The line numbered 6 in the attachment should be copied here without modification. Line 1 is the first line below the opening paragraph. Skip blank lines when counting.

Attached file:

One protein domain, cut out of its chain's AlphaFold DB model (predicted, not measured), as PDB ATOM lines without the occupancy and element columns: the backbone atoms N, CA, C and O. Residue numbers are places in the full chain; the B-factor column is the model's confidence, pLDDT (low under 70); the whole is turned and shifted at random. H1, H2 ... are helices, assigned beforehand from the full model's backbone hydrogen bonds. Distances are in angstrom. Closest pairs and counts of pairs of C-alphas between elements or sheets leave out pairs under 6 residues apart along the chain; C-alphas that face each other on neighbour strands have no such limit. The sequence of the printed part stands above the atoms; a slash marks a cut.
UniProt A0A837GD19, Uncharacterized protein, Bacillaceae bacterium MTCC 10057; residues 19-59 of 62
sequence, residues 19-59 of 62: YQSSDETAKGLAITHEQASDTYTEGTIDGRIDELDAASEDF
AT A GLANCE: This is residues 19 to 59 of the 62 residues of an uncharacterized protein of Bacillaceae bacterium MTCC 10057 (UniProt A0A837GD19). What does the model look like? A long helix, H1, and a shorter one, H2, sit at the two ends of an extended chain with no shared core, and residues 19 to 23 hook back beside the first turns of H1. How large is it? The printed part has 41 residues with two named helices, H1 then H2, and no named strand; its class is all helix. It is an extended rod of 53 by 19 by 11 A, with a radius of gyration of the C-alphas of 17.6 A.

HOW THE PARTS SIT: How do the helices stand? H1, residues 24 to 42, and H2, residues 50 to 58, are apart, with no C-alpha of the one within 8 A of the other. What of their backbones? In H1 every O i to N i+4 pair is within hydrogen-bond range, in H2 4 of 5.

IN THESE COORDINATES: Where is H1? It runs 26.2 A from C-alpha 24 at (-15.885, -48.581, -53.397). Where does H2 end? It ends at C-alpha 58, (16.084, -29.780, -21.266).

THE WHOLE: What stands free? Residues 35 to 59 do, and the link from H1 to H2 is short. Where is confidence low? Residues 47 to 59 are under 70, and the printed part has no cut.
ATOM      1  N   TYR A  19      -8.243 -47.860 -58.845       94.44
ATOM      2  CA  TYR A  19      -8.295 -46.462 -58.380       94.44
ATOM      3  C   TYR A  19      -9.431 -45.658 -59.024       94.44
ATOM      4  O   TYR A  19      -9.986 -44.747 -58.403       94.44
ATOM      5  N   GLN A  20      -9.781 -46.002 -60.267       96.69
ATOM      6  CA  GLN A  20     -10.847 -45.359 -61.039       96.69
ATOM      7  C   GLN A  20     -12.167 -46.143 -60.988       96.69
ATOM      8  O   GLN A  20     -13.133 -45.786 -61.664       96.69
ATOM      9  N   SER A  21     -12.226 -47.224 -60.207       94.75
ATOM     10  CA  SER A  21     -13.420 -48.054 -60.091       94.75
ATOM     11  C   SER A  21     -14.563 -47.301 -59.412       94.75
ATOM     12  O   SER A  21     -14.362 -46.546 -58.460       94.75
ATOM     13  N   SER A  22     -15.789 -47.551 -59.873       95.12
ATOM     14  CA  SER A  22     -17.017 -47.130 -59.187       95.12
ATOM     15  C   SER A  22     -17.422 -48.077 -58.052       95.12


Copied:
THE WHOLE: What stands free? Residues 35 to 59 do, and the link from H1 to H2 is short. Where is confidence low? Residues 47 to 59 are under 70, and the printed part has no cut.